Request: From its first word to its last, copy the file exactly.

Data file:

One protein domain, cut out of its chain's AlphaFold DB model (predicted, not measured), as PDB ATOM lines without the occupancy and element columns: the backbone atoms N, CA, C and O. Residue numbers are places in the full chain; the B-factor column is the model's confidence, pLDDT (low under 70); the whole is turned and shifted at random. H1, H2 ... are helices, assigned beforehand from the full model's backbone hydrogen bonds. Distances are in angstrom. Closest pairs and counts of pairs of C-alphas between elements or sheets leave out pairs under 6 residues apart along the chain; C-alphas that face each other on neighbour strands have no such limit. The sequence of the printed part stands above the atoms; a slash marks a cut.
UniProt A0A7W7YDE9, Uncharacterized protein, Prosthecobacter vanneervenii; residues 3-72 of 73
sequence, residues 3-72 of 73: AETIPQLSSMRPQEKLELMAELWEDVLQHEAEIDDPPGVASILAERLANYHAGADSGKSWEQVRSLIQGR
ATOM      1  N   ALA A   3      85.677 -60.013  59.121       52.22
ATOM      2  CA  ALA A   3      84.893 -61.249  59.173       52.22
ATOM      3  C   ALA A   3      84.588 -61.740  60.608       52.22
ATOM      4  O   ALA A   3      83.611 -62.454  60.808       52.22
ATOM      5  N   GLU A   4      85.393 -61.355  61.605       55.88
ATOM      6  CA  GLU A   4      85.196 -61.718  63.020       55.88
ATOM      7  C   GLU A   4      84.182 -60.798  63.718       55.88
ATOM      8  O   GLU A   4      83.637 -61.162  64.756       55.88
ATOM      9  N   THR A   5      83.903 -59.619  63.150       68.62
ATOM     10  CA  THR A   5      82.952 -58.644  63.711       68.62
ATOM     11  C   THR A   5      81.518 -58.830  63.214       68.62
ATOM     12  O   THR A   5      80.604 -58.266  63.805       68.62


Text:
One protein domain, cut out of its chain's AlphaFold DB model (predicted, not measured), as PDB ATOM lines without the occupancy and element columns: the backbone atoms N, CA, C and O. Residue numbers are places in the full chain; the B-factor column is the model's confidence, pLDDT (low under 70); the whole is turned and shifted at random. H1, H2 ... are helices, assigned beforehand from the full model's backbone hydrogen bonds. Distances are in angstrom. Closest pairs and counts of pairs of C-alphas between elements or sheets leave out pairs under 6 residues apart along the chain; C-alphas that face each other on neighbour strands have no such limit. The sequence of the printed part stands above the atoms; a slash marks a cut.
UniProt A0A7W7YDE9, Uncharacterized protein, Prosthecobacter vanneervenii; residues 3-72 of 73
sequence, residues 3-72 of 73: AETIPQLSSMRPQEKLELMAELWEDVLQHEAEIDDPPGVASILAERLANYHAGADSGKSWEQVRSLIQGR
ATOM      1  N   ALA A   3      85.677 -60.013  59.121       52.22
ATOM      2  CA  ALA A   3      84.893 -61.249  59.173       52.22
ATOM      3  C   ALA A   3      84.588 -61.740  60.608       52.22
ATOM      4  O   ALA A   3      83.611 -62.454  60.808       52.22
ATOM      5  N   GLU A   4      85.393 -61.355  61.605       55.88
ATOM      6  CA  GLU A   4      85.196 -61.718  63.020       55.88
ATOM      7  C   GLU A   4      84.182 -60.798  63.718       55.88
ATOM      8  O   GLU A   4      83.637 -61.162  64.756       55.88
ATOM      9  N   THR A   5      83.903 -59.619  63.150       68.62
ATOM     10  CA  THR A   5      82.952 -58.644  63.711       68.62
ATOM     11  C   THR A   5      81.518 -58.830  63.214       68.62
ATOM     12  O   THR A   5      80.604 -58.266  63.805       68.62